Culture ∙ Mind ∙ Becoming. Re-Discover. 55th Venice Biennale.

Re-discover“, curated by independent curator Karlyn De Jongh, exhibits the work of 19 Chinese and Taiwanese contemporary artists coming from a variety of artistic backgrounds. The common denominator for their works, following the curatorial vision for this section, is their return to their Asian cultural roots and their process of transformation, re-elaboration, deconstruction, reconstruction and ultimately re-discovery of their origins, through the inclusion of history, traditional media and philosophy, symbols and imagery of Chinese culture. Mixed with their knowledge of western artistic practices, the artists’ works explore Chinese heritage through the lens of globalisation, bringing the artists closer to home and yet internationally significant and understandable to a western outlook. The results are beautiful re-explorations of traditional eastern culture and the modern world seen through the East.


Hua Qing, Line Sketching Practice No.2, 2011, oil on canvas, 280 x 280 cm

Hua Qing (b. 1962, Huabei) explores human nature, its animalistic side and its subliminal thinking. The animal theme is closely connected with the evolution of human beings and takes on an allegorical symbolism in his works. The artist wants to evoke the animal instinct that is innate in every human being. He explains that the world is essentially a non-human world, although man is the material carrier of “rationality”. The artist raises questions about the continuing ability of man to improve, rationally, the advanced society and civilised world he has created so far, while at the same time having to confront the laws of nature and the inevitable natural course of man’s destiny.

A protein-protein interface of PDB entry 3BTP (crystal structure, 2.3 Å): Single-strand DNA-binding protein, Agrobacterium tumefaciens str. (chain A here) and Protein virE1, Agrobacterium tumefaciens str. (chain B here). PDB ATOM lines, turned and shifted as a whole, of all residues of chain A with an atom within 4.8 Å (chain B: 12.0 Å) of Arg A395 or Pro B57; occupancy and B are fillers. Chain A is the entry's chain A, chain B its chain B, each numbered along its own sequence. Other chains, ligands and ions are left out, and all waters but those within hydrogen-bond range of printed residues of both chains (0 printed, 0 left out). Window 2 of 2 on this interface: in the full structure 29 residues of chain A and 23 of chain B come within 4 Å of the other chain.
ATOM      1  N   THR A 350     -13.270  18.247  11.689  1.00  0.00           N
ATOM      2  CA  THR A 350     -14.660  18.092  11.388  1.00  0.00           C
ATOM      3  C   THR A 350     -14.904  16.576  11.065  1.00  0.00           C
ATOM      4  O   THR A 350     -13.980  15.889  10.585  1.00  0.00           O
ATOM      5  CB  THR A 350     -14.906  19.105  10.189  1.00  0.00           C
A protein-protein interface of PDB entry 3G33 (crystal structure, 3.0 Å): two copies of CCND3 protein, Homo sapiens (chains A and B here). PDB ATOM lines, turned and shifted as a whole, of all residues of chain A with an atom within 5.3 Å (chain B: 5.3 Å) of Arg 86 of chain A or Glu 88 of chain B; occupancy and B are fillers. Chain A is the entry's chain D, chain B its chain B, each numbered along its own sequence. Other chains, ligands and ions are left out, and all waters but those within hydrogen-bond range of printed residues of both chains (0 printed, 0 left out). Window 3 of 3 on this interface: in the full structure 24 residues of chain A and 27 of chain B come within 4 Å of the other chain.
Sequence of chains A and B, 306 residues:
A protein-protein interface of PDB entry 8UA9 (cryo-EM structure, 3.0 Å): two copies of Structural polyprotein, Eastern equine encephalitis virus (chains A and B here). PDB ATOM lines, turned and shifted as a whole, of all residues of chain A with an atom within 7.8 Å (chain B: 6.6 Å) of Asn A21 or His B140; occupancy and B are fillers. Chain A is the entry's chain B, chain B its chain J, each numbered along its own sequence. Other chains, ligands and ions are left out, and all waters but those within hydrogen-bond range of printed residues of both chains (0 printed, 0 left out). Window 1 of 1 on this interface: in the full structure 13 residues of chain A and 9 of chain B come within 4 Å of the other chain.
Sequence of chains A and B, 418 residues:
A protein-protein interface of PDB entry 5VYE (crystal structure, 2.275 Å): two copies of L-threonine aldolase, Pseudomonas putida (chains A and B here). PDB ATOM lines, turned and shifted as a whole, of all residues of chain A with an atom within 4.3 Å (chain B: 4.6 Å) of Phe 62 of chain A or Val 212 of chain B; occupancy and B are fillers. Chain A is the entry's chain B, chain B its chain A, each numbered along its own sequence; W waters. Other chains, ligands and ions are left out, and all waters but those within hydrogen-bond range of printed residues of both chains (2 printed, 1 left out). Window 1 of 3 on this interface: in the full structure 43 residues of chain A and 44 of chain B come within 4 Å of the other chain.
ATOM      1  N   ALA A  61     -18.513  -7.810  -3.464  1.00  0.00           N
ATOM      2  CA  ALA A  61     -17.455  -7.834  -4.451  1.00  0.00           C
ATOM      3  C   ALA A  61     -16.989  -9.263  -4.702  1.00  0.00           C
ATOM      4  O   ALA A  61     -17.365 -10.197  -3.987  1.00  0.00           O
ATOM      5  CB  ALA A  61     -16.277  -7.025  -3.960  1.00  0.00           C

Hua Qing, The 12 Zodiac Animals, 2011, silkscreen prints, 50 x 50 cm (12 pieces)

The 12 Zodiac Animals series of sketches on paper re-interprets the traditional animal signs of the zodiac in a form of wildness, while maintaining their significance in relation to human characteristics. His series of oil paintings that represent animals are a form of study of the features of wild creatures giving them a human kind of presence, as if they were portraits of people. The artist shows his preoccupations with the future destiny of man. Man evolved from an wild animalistic state, how impossible is it for other animals to surpass man in the future of this world?


Ye Yongqing, Painting a Bird, 2012, acrylic on canvas, 150 x 200 cm

Ye Yongqing (b. 1958, Kunming) has experimented and worked in various styles, from Expressionism to works inspired by Medieval altar art. In the 1990s, he worked predominantly with collage on canvas, his series Big Posters being a famous example of his work at the time. In 1999, he started painting birds obsessively, usually one single bird on a very large canvas, an almost meditative calligraphic work, with empty space all around and the studied detailed, yet sketched bird. Proving really popular on the Chinese art market, certainly thanks to its “literati painting” inspired style, the artist has continued to make such bird paintings for ten years. For the artist, his birds embody mythology from both the East and the West. His poetic, delicate representations mix old and new traditions. In  big sweeping gestures on canvas, the artist is able to capture stillness and movement.